The federal government has published procedures detailing how to polish floors at historic government buildings.
Unfortunately, the procedures mostly have to do with the process of obtaining proper clearances and permissions before the work begins.
After all the forms are completed, there are references to the type of products which should be used and the admonition to follow manufacturer’s instructions. That’s about all you get from the publication. There are dozens more publications the government has for cleaning and maintaining wood, marble, concrete and tile. Each is equally helpful.
But polishing floors is not a difficult task. The most intimidating aspect is the heavy polishing machine. However, once the polisher is turned on, it’s rather easy to control.
Don’t Forget the Prep Work
Preparing the floor for polishing is one of the most important aspects of the job. Moving furniture and other items out of the area where you want to polish is just the beginning.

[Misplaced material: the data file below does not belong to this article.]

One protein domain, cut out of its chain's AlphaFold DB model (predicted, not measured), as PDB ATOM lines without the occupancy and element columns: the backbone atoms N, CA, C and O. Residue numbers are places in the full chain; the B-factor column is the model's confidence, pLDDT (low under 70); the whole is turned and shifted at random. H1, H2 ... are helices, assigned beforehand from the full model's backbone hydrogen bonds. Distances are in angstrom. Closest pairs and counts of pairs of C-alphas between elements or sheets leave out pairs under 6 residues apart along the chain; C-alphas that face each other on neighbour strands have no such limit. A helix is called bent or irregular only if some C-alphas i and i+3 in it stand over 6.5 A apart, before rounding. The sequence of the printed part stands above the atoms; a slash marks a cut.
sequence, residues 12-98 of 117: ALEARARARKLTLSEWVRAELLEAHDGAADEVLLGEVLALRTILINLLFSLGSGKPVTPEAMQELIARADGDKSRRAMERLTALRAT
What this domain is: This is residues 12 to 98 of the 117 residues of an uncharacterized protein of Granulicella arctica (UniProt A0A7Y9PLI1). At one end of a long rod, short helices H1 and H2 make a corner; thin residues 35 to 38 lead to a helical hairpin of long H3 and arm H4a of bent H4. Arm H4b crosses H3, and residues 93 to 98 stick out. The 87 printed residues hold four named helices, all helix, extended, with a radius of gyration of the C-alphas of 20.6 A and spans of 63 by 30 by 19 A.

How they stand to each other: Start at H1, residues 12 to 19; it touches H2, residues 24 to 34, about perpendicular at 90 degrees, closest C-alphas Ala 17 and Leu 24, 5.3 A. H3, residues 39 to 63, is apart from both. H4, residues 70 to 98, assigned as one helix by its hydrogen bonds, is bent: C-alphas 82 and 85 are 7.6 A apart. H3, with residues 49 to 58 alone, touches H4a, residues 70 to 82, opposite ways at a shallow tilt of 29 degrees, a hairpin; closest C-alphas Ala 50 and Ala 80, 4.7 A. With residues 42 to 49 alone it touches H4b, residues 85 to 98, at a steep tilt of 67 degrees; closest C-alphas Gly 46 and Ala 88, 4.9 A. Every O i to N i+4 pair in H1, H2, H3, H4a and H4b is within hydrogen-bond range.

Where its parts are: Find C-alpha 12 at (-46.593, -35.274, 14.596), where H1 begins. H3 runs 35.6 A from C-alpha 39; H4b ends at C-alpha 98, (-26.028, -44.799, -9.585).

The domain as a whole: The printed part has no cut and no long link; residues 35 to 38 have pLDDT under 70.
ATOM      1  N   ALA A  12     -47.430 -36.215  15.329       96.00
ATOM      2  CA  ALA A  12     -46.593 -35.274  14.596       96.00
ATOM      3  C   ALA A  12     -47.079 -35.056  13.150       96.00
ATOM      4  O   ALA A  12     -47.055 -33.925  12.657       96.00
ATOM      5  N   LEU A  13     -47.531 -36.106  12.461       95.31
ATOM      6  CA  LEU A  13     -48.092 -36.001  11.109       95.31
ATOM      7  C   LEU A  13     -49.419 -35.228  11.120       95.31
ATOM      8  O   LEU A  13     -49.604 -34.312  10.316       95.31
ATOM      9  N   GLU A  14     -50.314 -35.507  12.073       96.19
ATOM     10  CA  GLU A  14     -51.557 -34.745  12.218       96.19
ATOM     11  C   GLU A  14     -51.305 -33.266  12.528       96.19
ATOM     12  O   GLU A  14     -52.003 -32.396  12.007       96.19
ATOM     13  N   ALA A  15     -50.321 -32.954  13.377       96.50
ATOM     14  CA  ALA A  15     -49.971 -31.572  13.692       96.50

A thorough cleaning comes next. Dry mop to get up the bigger dust and dirt particles and then wet mop the floor to remove smaller particles and grime.
Make sure to use a polishing pad attachment on the polishers or your floor could be damaged.
Start polishing in the furthest corner of the room moving with the grain of the wood. Apply polishing solution evenly to a small area of floor and polish in short, even side-to-side strokes with the polisher. Continue moving backward toward the front of the room until finished.
Dry mop the floor again to collect any polishing material left behind and then wet mop to remove any remaining residue. Your floors should shine like new.
Now Clean it Up
Once you’re done, make sure to remove the polishing pad from the machine. If you forget, not only will the pad likely get ruined, but you can also damage the polishing machine.
For more tips on how to polish your floors contact One Stop Rental. We offer a full line of floor polishing, sanding and refinishing equipment and products.